Background: Maternity care has focused on lowering maternal and neonatal morbidity, though women's beliefs and expectations of care have been set aside. Women face childbirth with preconceived expectations, some of which could be expressed on their birth plan. The latter could beinfluenced by health professionals through prenatal education classes, though this has not been measured before. Antenatal classes have been argued against,since no resulting improvement in childbirth experience has been demonstrated, though some advantages may be seen: they favour communication and give time for expressing maternal expectations and beliefs. The present study evaluates the influence of prenatal educational classes led by midwives upon women birth preferences.
Methods: A multicentre, observational, prospective study was carried out, measuring variables in pregnant women attending prenatal educational classes in different health centres within the health districts in Valencia (Spain) over the period January-October 2012. Birth plan preferences were compared prior to and upon completion of the classes.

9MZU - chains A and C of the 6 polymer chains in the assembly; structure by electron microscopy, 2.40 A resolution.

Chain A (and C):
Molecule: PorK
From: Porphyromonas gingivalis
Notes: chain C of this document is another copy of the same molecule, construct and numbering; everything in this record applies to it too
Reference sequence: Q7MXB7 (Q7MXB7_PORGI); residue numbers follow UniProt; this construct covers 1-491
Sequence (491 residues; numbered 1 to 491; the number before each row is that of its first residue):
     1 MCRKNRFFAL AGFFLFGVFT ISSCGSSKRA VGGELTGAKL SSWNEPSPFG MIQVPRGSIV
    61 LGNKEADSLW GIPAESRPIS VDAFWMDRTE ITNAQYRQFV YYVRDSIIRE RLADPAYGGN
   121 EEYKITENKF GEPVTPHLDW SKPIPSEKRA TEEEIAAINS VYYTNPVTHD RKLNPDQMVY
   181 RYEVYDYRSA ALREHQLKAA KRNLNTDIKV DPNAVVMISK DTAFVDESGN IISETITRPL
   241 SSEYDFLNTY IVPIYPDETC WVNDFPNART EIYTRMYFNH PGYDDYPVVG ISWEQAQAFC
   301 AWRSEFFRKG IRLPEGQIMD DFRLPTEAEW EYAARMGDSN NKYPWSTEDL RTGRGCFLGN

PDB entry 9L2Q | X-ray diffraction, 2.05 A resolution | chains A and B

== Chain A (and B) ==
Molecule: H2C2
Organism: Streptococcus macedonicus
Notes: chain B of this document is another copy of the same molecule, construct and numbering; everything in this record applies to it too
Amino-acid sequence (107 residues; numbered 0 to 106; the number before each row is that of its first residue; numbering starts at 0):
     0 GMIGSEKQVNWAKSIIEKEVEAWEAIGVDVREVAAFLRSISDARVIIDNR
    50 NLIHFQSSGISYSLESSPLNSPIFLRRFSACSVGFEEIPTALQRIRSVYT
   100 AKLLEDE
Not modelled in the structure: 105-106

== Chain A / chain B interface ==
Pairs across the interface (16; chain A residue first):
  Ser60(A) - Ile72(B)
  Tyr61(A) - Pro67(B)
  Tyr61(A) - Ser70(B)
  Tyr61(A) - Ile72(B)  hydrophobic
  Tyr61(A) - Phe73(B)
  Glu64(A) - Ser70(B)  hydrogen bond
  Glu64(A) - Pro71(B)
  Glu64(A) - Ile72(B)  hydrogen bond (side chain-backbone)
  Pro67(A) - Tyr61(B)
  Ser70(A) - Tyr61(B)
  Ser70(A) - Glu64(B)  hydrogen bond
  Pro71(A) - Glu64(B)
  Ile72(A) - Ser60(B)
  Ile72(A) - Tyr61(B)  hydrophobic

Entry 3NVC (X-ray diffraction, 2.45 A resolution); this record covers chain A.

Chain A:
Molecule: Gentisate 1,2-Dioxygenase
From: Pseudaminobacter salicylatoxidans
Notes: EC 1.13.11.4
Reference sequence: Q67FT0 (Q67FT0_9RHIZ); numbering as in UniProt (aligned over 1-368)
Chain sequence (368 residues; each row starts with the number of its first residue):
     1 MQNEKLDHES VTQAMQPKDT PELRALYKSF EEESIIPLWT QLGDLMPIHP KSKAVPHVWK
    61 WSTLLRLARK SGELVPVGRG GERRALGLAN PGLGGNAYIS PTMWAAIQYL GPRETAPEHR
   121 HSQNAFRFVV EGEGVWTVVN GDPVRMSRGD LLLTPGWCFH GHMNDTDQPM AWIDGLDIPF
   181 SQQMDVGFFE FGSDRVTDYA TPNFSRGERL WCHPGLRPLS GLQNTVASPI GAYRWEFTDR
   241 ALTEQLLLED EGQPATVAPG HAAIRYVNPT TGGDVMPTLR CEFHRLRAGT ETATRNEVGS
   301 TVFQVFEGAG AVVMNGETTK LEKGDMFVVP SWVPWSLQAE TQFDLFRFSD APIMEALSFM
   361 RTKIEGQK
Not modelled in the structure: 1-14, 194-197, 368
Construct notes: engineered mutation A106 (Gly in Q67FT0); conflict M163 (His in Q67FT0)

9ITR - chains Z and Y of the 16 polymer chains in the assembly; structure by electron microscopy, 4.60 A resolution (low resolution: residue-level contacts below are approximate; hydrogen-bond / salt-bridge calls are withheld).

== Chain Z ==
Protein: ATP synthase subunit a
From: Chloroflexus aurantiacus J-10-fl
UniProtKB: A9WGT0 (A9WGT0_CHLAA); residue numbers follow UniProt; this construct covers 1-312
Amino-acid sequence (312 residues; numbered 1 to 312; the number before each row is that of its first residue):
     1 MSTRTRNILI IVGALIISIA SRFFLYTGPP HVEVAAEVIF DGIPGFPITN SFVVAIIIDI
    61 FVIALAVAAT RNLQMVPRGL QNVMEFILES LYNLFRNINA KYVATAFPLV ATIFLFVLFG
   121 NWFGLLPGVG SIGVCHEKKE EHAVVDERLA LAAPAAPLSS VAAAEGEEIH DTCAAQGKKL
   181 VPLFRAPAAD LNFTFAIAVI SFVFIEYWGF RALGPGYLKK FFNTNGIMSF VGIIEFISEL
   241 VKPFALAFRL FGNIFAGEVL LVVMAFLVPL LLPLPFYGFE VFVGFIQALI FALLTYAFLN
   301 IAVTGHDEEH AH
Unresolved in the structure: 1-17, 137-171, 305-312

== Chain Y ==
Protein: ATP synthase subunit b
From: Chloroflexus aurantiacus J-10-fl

Results: A total of 212 eligible pregnant women (78.3% nulliparous) with an average age of 31.39±4.0 years consented to participate in the study. There were significant differences in birth plan preferences prior to and upon completion of the prenatal classes. Three items showed an increase between the initial session and the end of the intervention: the ability to push spontaneously, episiotomy avoidance, and early breastfeeding. An adjusted general linear model was used to compare pre-post results in relation to sociodemographic and obstetric variables.
Discussion: The changes in birth plans could suggest that prenatal educational classes exert an influence upon maternal birth preferences.
Keywords: Birth Plan; Childbirth; Parenthood; Patient Reported Outcome; Prenatal education.
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